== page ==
In the wake of the COVID-19 pandemic, hotels are re-envisioning the lodging experience as consumer preferences and behaviors shift.
Globally, hotels will need to work diligently to prepare for the “next normal” and instill confidence in guests.
Here are key areas for hotel leaders to keep in mind when reopening their doors in coming months.
Trust is Earned Through Effective Communication
One of the biggest challenges hotels will face is ensuring the safety of guests and staff. It is critical to communicate the steps being taken to ensure a safe environment. Incorporating signage that reminds guests to social distance, capacity limits and leveraging mobile devices to communicate new cleaning protocols are essential in helping them feel comfortable. It’s also critical to establish a regular email or text communication schedule with guests so they can expect updates. Hotels will need to reconstruct communication protocols and implement dynamic wayfinding to allow guests and employees to easily access information with limited personal interaction.
In fact, hotels are modeling safety procedures after healthcare leaders to help owners and operators continue to deliver on the promise of safe hospitality. It is important to let guests know that the hotel is listening to recommendations from the Centers for Disease Control and Prevention, the World Health Organization and local hospitals and health authorities to ensure cleaning and sanitizing practices are performed at the highest standard.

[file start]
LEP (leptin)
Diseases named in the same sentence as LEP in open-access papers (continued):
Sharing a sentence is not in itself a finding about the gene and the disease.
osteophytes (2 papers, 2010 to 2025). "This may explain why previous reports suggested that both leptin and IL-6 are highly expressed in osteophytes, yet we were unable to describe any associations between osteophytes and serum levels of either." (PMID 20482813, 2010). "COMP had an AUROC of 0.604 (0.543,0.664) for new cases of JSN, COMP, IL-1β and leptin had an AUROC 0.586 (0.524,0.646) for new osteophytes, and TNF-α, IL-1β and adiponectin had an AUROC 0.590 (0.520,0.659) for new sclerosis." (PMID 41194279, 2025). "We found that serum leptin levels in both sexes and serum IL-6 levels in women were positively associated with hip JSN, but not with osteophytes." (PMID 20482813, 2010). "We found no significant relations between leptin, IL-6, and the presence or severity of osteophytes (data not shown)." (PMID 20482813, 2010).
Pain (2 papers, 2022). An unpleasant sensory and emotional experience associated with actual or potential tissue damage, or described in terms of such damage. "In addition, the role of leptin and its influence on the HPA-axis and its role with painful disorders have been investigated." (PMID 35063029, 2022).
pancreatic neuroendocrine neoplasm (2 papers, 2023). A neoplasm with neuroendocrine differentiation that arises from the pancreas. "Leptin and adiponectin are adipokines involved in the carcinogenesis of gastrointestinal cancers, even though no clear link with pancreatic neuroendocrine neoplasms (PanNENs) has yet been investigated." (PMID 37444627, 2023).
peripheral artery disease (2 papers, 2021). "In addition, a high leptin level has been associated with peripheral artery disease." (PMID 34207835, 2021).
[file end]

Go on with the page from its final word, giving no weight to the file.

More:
New Layouts from the Front-of-House to the Back
Expect new layouts with capacity limits, especially in lobbies, hotel restaurants and other public gathering areas. Modern hotels will be at the forefront of layouts, already capturing minimalistic designs with furniture layouts that enforce social distancing and less interaction with staff.
Hotels are beginning to install sanitizer stations, replace public restroom faucets, flush valves and hand dryers with automatic, touchless ones. If guests must communicate with staff, such as the front desk, ensure plexiglass shields and sneeze guards are built in. Expect that some hotels may monitor the temperatures of each person entering the premises before starting a shift in the case of an employee or a guest before completing the check-in process.
Shared quarters that are tight and sit in the back-of-house for employees will need to be rearranged. Locker rooms, cafeterias, break rooms and inventory closets must be managed very carefully. Some hotels will likely implement health-screening procedures for staff and equip them with the right tools, such as gloves, masks and approved cleaning supplies. Ensure training materials are also available for employees to update them on how their workstations have been rearranged, along with general refreshers on duties.
Enhance the Guest Experience with Enhanced Technology
In the near future, hotels will need to alter the meaning of a high-touch experience. It’s critical to remain connected with guests, but through a renewed lens. Upgrading door locksets for keyless entry and leveraging mobile devices for check-ins, roomservice and ordering vehicles are safe ways for guests to get enhanced services at their fingertips. For those amenities that require a form of human contact, such as hotel restaurants, allow guests to order via their mobile devices for contactless delivery.
Enhanced technology, such as voice-activated and mobile technology, will also become a necessity in hotels. Voice-activated in-room services, like checking flight time or making a payment, are convenient ways to get contactless concierge services.
Experts foresee the first waves of travelers in upcoming months, so it’s important to start planning ahead for guests. When crafting protocols to navigate the “next normal,” remember to always keep the health and safety of people at the heart of operations.
Andrea Grigg is managing director at JLL Hotels & Hospitality Group.